Homeschoolers exhibit their science projects. Science craft bags also available for purchase of $2 each, with funds raised towards the Queenstown Library Community Garden.



Come with your family and learn together at Maker Faire Singapore!

Maker Faire Singapore offers a plethora of opportunities for families to work and learn together. Here are a few of these experiences:

1. Play with paper circuits
How can electronic components be combined with conductive tape to add an additional dimensionality to your works of art – join this exciting combination of art, craft and engineering to find out more.

Paper 1

2. Shrinky Plastic – Design your own keychains
What happens to plastics when you heat them? Well, different things really, depending on the type of plastics. make jewellery and ornaments with plastics and maybe learn a  bit about recycling while you are at it.


3. Fun with Soldering
Learn to solder: Whether you are making metal sculptures or making amplifiers, soldering is an essential skill to pick up.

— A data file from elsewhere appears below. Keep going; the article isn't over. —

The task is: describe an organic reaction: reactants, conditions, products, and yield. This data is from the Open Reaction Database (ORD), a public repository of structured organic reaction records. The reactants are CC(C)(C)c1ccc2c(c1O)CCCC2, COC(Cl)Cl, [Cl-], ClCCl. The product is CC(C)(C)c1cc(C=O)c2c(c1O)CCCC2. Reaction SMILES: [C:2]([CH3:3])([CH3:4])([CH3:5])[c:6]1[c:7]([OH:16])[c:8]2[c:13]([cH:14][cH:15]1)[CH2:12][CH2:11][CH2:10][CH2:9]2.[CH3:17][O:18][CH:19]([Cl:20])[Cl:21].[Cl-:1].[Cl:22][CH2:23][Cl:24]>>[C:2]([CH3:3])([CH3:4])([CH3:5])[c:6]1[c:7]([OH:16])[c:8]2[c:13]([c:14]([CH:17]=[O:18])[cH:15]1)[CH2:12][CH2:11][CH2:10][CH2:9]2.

4. String Art
What can do you with paper and string? Turns out you can learn a lot about mathematics and art. So try some string art!

Snapchat-3267474600292017448 (2)

5. Legos out of cardboard?
They are legos, but they are made out of cardboard. Come along and play with some cardboard blocks. Make a statue, or maybe a throne for yourself.

Photo Courtesy : Straits Times

6. Sewing with electronics
Learn to sew with conductive thread


Take part in one of the many workshops. Learn about paper quilling, glass cutting, 3D printing, knitting, electronics, arduinos, programming, tinkering etc through our many workshops. Check out the schedule for Maker Faire workshops here!

"Teacher could you please help me with this?"

Learning Electronics

New Picture (3)

Repair cafe

Hydraulics demonstration


Polymer clay workshop



Project Upcycle

Project upcycle was a two month long collaboration with Central Community Development Council.